Yii 1.1: [Updated] How to create & call custom global function in whole application?

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In this wiki I will show how to create own custom global function. It may be save the space and reduce the time.

In your components -

You need to make a file like - MyClass.php and put it inside components folder. Inside the MyClass.php you can write your functions. Like -

class MyClass extends CApplicationComponent {
 
 public function get_my_info() {
 
     //your code here
     //your code here
 
     return value;
 }
 
}

In your main.php (config folder) -

'components' => array(
        'myClass' => array(
            'class' => 'ext.components.MyClass',
        ),

Now this function is accessible in whole application (controller, view etc.), Directly call the function get_my_info() any where and it will return your value. Like -

$myInfo = Yii::app()->myClass->get_my_info();

thanks to @hippyjim for better help... Try this and reduce the time :)...

Total 8 comments

#17636 report it
le_top at 2014/07/09 03:55pm
"Extending" Core Classes

@hippyjim: I agree that adapting core classes to application requirements is not always an easy job, even if in most cases Yii is pretty flexible. In the case of self-managed utility classes the comment of its limited flexibility in terms of adapting that class is limited because you have control over your source.

CApplicationComponent is something I use quite often - I even built a CApplicationComponentProxy to select the right component depending on the user configuration.

A utility class should be for "immutable" functionnality - I have functions in it for converting database time to system time for instance. Formatting is done in a Formatter component that replaces the standard one.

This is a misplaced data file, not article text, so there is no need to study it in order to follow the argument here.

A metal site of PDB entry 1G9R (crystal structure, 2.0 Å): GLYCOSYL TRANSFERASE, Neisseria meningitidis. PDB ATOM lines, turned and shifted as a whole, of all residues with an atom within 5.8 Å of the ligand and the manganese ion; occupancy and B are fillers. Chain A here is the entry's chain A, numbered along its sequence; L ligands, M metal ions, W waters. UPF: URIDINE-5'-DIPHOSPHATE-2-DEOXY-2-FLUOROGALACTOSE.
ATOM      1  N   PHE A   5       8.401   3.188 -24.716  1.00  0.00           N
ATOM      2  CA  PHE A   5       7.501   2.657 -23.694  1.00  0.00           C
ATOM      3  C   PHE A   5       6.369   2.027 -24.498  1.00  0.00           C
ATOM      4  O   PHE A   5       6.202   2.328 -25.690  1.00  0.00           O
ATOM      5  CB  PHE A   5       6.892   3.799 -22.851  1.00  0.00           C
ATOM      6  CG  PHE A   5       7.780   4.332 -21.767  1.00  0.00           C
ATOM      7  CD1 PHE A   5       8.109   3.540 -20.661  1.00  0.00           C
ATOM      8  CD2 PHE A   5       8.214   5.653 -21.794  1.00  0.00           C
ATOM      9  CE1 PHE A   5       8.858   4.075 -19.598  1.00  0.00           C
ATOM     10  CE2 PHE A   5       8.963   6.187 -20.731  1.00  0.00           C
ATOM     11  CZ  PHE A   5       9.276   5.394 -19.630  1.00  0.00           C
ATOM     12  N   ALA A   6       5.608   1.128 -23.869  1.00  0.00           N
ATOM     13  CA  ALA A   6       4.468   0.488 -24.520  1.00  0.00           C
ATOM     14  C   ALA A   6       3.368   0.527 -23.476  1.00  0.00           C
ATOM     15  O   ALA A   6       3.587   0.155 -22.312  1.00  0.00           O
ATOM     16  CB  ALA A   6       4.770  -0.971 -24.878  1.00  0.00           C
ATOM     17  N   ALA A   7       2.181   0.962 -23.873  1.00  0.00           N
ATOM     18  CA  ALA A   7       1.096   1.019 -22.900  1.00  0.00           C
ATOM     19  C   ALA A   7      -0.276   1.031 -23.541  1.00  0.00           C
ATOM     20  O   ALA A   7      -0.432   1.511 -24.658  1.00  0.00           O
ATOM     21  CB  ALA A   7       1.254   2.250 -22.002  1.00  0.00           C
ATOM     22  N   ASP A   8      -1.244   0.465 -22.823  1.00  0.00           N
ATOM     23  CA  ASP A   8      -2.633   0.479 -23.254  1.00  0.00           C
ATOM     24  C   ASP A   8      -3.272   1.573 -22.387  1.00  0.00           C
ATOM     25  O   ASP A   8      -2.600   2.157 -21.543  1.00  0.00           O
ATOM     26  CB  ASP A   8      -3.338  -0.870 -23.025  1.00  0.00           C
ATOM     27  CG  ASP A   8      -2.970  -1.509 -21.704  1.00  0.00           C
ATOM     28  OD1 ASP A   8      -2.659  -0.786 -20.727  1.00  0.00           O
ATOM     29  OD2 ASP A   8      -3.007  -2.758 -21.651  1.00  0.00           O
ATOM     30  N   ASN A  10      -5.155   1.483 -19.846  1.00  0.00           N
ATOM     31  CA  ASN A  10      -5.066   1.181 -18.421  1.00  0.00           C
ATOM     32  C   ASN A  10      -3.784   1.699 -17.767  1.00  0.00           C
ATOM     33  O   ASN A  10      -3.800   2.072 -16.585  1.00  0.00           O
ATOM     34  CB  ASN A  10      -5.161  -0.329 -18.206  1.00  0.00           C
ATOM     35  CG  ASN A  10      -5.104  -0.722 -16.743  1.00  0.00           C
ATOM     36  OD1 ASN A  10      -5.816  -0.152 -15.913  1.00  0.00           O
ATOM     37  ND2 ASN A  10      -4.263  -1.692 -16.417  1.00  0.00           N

While it is a hack, it is still possible to replace "CHtml" for all classes if you explicitally load a replacement CHtml class before the autoloader looks for CHtml. A simple include of the file in your 'index.php' should do the trick. If you are using 'Yiilite', you need to rebuild Yiilite excluding the class that you want to replace.

If you just want to make some minor changes to CHtml while keeping the same class name, you can have a look at Patching php code without changing the original code. If that patch method can be avoided it is preferable, but avoiding a change to the original code might be preferable to allow easy vendor updates.

Components, utility classes and patches all have their use, in that preferred order ;-).

#17628 report it
Rohit Suthar at 2014/07/09 03:55am
help & suggestions

thanks for the valuable suggestions and help..

#17626 report it
egulhan at 2014/07/08 11:40pm
More convenient way

You should prefer functions of a class to global functions for these types of functions. I mostly keep my helper classes in ../app/protected/helpers/ like below:

class Common
{
 
/**
 * Shortcut function to Yii::app()->user->checkAccess()
 * ...
 */
public static function ca(...)
{
...
}
 
}
#17620 report it
hippyjim at 2014/07/08 10:42am
Object orientation and the Single(ton) guy

@le_top - you make a fair point about the overhead from using a component, I don't really have figures to see how much difference that would make so I can't comment further.